Jeffrey M. Timberlake

Jeffrey M. Timberlake
University of Cincinnati | UC · Department of Sociology

PhD

About

38
Publications
20,945
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1,447
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Introduction
I am an urban sociologist and demographer interested in the dynamics of urban populations in the United States. My research centers on a variety of urban demographic topics, including suburbanization, gentrification, and the causes and consequences of ethnoracial residential segregation. I also conduct research on public opinion toward immigrants and immigration.
Additional affiliations
September 2003 - present
University of Cincinnati
Position
  • Professor (Associate)
September 1996 - June 1999
NORC at the University of Chicago
Position
  • Research Assistant
September 1992 - June 1994
International Bank for Reconstruction and Development, Washington, DC
Position
  • Research Assistant
Education
August 1996 - December 2003
University of Chicago
Field of study
  • Sociology
August 1994 - May 1996
University of Wisconsin–Madison
Field of study
  • Sociology
August 1987 - May 1991
University of Michigan
Field of study
  • Social Sciences

Publications

Publications (38)
Article
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We investigate the relationship between stereotypes of immigrants and assessments of the impact of immigration on U.S. society. Our analysis exploits a split-ballot survey of registered voters in Ohio, who were asked to evaluate both the characteristics of one of four randomly assigned immigrant groups and perceived impacts of immigration. We find...
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This research examines the impact of neighborhood ethnoracial composition on the likelihood that neighborhoods that could gentrify do gentrify over time. Drawing on findings from the gentrification and residential preference literatures, we hypothesize that the percentage of Black and Latino residents in neighborhoods in 1980 is associated with the...
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The index of dissimilarity (D) has historically been and continues to be a widely used quantitative measure of residential segregation. Conventional interpretations of D imply that normatively desirable residential patterns occur when ethnoracial compositions of lower-order geographic units (such as neighborhoods) match those of higher-order units...
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Social scientists have focused some attention on the spatial and temporal patterns of minority suburbanization over the past several decades. However, we argue that no fully comprehensive analysis of suburbanization patterns yet exists along three dimensions simultaneously: the entire suburban landscape, in all metropolitan statistical areas (MSAs)...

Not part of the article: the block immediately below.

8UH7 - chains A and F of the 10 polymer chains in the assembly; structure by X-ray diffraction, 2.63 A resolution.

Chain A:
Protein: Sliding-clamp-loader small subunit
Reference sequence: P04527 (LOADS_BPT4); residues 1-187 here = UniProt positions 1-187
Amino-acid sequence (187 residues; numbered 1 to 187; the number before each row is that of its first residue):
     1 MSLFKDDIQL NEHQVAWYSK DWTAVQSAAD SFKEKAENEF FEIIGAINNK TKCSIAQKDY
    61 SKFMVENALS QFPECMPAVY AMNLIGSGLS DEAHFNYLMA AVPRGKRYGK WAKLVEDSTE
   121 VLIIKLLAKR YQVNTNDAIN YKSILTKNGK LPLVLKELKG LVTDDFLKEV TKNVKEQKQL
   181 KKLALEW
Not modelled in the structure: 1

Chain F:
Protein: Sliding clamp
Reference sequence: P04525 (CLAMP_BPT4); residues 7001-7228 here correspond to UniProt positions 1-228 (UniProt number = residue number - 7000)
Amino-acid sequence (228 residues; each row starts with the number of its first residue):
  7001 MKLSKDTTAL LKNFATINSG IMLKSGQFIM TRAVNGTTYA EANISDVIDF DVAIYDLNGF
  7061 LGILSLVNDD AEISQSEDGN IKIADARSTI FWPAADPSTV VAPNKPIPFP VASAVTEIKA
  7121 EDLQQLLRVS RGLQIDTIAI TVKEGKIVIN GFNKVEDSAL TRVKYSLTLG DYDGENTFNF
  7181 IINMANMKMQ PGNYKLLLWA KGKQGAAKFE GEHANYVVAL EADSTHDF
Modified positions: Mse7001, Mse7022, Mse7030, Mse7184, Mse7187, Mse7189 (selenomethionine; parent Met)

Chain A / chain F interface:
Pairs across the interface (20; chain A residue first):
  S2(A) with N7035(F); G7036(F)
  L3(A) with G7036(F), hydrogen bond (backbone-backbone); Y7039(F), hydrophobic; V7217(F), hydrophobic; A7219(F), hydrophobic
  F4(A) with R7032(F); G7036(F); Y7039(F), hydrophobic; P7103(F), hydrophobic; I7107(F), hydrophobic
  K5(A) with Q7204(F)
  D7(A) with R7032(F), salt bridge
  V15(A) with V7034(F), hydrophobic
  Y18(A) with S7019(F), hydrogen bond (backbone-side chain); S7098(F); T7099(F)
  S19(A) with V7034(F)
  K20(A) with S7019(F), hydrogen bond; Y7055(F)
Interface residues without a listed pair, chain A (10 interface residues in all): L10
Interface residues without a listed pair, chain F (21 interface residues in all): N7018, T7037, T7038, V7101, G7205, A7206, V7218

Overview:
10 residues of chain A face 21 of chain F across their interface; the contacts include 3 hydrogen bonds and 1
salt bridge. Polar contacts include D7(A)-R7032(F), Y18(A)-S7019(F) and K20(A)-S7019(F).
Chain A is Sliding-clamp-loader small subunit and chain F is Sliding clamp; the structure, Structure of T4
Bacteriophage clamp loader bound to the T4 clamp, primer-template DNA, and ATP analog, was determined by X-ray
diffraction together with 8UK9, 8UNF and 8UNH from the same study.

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We complement and extend research on change in racial and ethnic residential segregation by estimating determinants of change from 1970 to 2000 in four measures of residential inequality—dissimilarity, entropy, isolation, and net difference—between American Whites, Blacks, Asians, and Latinos. Because we use a longer time horizon and multiple measu...
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Residential segregation refers to the separation of two or more socially defined groups in residential space. Analyses of residential segregation generally track temporal trends and geographic patterns in segregation, and attempt to understand the causes and consequences of segregation. In the United States, African Americans are highly segregated...
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No abstract is available for this article.
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The purpose of this paper is to explain the timing and location of the diffusion of heavy metal music. We use data from an Internet archive to measure the population-adjusted rate of metal band foundings in 150 countries for the 1991-2008 period. We hypothesize that growth in "digital capacity" (Internet and personal computer use) catalyzed the dif...
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This research examines recent trends in the suburbanization of poor non‐Latino Whites, Blacks, and Asians, and Latinos of all races in the United States. The authors find strong associations between a temporally lagged measure of suburban housing supply and poverty suburbanization during the period 2006–2010 for all groups, but these associations a...
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The public and nonprofit sectors are known for providing enhanced employment opportunity to women, persons of color, and parents. The authors ask whether the same is true for workers without college degrees, examining sectoral differences in access to jobs offering fringe benefits, full-time hours, and schedule flexibility. The authors find that th...
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Women often face trade-offs in fulfilling both employment and household responsibilities. One indicator of this is commute time, a compromise between the stresses of longer work journeys and potentially expanded job options. Women spend less time commuting than men and thus may have fewer work opportunities. While prior research finds a link betwee...
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Recent research using national-level data finds that economic recessions are associated with improved population health in the United States. The present study utilizes data from Ohio to assess whether these conclusions hold at the county level, occur immediately at the onset of a recession, and vary by education and race. The data show that at the...
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Objective This study explores variation in stereotypes of U.S. immigrants from Latin America, the Middle East, Europe, and Asia. Method We exploit a split-ballot design in two waves of the Ohio Poll to test hypotheses about effects of contextual and respondent-level characteristics on immigrant stereotypes. ResultsRespondents generally rated Asian...
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The goal of this study is to examine the extent to which population shifts over the post-Great Migration period and divergent trends in segregation across regions contributed to the overall decline in black segregation in the United States in recent decades. Using data from the 1970 to 2000 decennial censuses and the 2005-2009 American Community Su...
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Stress in the social environment can affect individual health. Election of the first Black President of the United States provides an opportunity to assess how a positive change in the macro-political climate impacts the health of Americans. Past research suggests that race-related political events influence the health of non-dominant racial groups...